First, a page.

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Comment Re:Not Solaris - SunOS (Score 1) 412

Super modern touch screen? IIRC there was a similar system in the original TRON in Dillinger's desk. Also if you check up on it the touch screen technology we use today was developed in the 70's!

Comment Re:Oblig Rodney Dangerfield (Score 1) 216

well if you look at all of human history strict monogamy is the exception, not the rule.

Personally I trust that when my significant other is with someone else she'll come back to me soon enough.

I prefer that trust to believing that everyone around me is keeping to some archaic rule set. Trust in one person is far better than trust in hundreds of thousands.

Comment Re:Oblig Rodney Dangerfield (Score 1) 216

But can we not overcome the need for these long-standing safety rules with modern materials and a slight bit of fore thought? Rather than teaching children and immature adults only the these rules delivered from on high solely by fiat, one could say "this is optimal for safety, however there are many other options as well, so long as you practice these safety procedures consistently you will be safe"?

Is there really a good reason why we should stick solely with rules that are a thousand years old?

If so then should we not follow all of them? Do I get to start stoning people?

~z

Comment Re:The title (Score 1) 341

If only the constitution could force people to read and understand it, more people wouldn't make the same mistake the GP makes.

But then again, given the power many corporations have over our lives maybe most people don't see much of a difference between the US Government and Corporations?

~z

Security

Submission + - Hotels the industry leader in credit card theft. (nytimes.com)

katarn writes: A study released this year found that 38 percent of the credit card hacking cases last year involved the hotel industry. At hotels with inadequate data security, the greatest amount of credit card information can be obtained using the most simplified methods. It doesn’t require brilliance on the part of the hacker. Most of the chronic security breaches in the hotel industry are the result of a failure to equip, or to properly store or transmit this kind of data, and that starts with the point-of-sale credit card swiping systems.

Comment Re:Conversely (Score 1) 263

Is this any different than Mathematicians doing research on complex mathematical proofs? Or Physicists researching elementary particles?

Is it really in the interest of the public if Fermilab was able to patent the Top Quark?

How about if Pi or e or c were patentable?

The genes existed before and would continue to exist and do its thing long before and after these researchers discovered it.

A Sewing machine however didn't exist before Thomas Saint made one.

It has always been a possibility that secret research is profitable. The recipe of Coke and Pepsi are secrets and both products of possibly thousands of hours of research and both Coca Cola and Pepsi make money hand over fist for their "Secret" research. It's called a Trade Secret. It has special protections and rules under patent law.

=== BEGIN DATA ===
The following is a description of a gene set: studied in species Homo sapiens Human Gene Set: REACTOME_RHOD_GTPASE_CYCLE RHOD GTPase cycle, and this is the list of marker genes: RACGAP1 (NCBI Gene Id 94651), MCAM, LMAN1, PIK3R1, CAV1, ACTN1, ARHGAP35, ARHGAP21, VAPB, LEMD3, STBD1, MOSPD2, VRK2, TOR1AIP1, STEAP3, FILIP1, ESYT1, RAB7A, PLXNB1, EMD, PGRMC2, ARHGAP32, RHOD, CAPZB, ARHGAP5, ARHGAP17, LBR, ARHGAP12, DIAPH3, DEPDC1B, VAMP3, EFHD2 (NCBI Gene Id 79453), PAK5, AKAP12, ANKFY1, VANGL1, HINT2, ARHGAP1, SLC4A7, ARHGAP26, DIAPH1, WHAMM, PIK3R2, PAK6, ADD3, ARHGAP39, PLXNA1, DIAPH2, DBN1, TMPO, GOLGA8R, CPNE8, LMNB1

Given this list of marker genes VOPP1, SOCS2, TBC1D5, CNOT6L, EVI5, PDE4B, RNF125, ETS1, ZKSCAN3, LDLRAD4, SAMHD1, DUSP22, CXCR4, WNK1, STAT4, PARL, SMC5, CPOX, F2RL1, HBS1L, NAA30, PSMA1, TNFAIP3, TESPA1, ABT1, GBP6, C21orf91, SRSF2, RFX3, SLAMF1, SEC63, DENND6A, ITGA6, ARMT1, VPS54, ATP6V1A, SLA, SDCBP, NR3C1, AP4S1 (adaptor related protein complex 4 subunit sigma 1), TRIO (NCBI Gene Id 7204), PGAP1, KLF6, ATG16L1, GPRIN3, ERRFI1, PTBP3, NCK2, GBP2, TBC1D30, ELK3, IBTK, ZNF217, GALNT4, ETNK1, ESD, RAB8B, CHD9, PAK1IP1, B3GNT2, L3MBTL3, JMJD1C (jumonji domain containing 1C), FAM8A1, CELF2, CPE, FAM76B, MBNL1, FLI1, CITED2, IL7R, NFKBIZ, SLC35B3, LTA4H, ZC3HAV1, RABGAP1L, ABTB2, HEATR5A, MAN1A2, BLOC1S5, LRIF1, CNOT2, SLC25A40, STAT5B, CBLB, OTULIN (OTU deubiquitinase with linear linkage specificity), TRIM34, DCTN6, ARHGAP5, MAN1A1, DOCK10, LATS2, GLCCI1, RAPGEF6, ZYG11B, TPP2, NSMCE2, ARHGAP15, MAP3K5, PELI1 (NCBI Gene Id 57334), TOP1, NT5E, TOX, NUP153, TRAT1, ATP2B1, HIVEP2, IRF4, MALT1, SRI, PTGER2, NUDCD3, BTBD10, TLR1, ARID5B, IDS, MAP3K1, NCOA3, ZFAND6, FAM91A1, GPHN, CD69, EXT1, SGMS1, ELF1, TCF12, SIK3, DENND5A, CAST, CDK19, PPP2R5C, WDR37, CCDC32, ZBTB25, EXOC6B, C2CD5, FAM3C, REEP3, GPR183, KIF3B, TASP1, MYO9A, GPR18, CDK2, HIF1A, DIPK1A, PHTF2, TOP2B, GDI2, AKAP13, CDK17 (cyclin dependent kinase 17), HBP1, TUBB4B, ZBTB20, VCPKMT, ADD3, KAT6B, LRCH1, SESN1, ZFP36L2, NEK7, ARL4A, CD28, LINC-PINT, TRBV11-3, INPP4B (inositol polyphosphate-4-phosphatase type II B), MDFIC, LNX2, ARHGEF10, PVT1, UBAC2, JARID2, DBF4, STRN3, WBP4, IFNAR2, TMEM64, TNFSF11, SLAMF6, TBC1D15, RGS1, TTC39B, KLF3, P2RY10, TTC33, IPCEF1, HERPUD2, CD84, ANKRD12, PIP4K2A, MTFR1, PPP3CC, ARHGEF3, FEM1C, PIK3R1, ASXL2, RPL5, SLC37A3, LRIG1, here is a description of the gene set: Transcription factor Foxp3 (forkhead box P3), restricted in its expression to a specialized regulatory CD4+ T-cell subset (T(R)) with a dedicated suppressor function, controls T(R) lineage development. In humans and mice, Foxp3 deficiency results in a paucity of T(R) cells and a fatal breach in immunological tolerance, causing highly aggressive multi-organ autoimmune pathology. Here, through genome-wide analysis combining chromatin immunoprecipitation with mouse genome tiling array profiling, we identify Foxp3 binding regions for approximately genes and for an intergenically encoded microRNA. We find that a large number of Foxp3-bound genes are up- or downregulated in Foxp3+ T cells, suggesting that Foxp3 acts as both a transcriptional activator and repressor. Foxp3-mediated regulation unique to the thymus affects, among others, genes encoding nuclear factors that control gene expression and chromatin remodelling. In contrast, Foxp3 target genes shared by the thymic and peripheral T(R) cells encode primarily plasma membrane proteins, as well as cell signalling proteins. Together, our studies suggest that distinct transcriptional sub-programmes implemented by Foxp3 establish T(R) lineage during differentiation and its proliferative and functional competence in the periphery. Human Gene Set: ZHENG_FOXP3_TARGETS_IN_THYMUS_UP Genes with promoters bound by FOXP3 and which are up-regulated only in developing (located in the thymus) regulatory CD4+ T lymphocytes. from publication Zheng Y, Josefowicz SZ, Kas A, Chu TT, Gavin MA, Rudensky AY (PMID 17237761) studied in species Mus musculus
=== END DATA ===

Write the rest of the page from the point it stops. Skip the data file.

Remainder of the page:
If some company wants to leaves a small sequence of genes as their "Secret Sauce" to discovering Breast Cancer then all the power to them.

But nothing stops me from trying to imitate Coke or Pepsi and nothing would then stop me from trying to imitate their discovery of the Breast Cancer Gene.

~Zehaeva

Comment Re:News for nerds. Stuff that matters (Score 1) 2044

The free care that Americans get is billed to the patient, If they can not pay they go into bankruptcy. Then the costs are absorbed by the corporations. Except the corporation will see a drag on their bottom line, and increase the prices to their products (Insurance, cost of medicines and care). And as an end user I have to perform a cost/benefit analysis when said megarich corporation raises my rates, and if I am the breaking point I will drop my coverage or decline service and I doubt that I would be alone.

Now the corporations will see that less people are purchasing their services and will have to raise their prices a bit more to cover their costs.

And now that there are just a few more people who are out of the system they will get sick and go to the ER, and be billed for the services incurred. Being unable to pay they will, eventually, file for bankruptcy and leave the corporation with the vast majority of the bill.

If this were a flow chart I would say go back to the point where the corporation has to raise rates.

This is a feed back loop with the main cause being the law that was signed in the 1986 ( http://en.wikipedia.org/wiki/Emergency_Medical_Treatment_and_Active_Labor_Act ).

Now really, as a good capitalist, should we really be providing free care to so many people? They should be required to pay, or demonstrate the ability to pay, ER's before they, the ER, treats them. Should we really let people shrug off their financial obligations upon the rest of us unwillingly?

Shouldn't you only receive services that you are able to pay for? If I have not saved for those chemo treatments, should I receive them? If I do not have to ability to pay for, either through insurance or my private finances, should I receive the services of an ER after a car accident? Remember if I can't pay for it, then eventually you will pay for it through higher insurance premiums and higher hospital costs.

If I buy insurance I am volunteering to share the cost burden with those who I am pooling my money together with. But to be forced to cover people who do not contribute anything is a horrible idea. It leads only to the products that my insurance should cover increasing in price. It essentially gives insurance to those who have not paid for it.

This is unfair for the 250 Million (it's more depending on who you ask) Americans who pay for their insurance.

~Zehaeva

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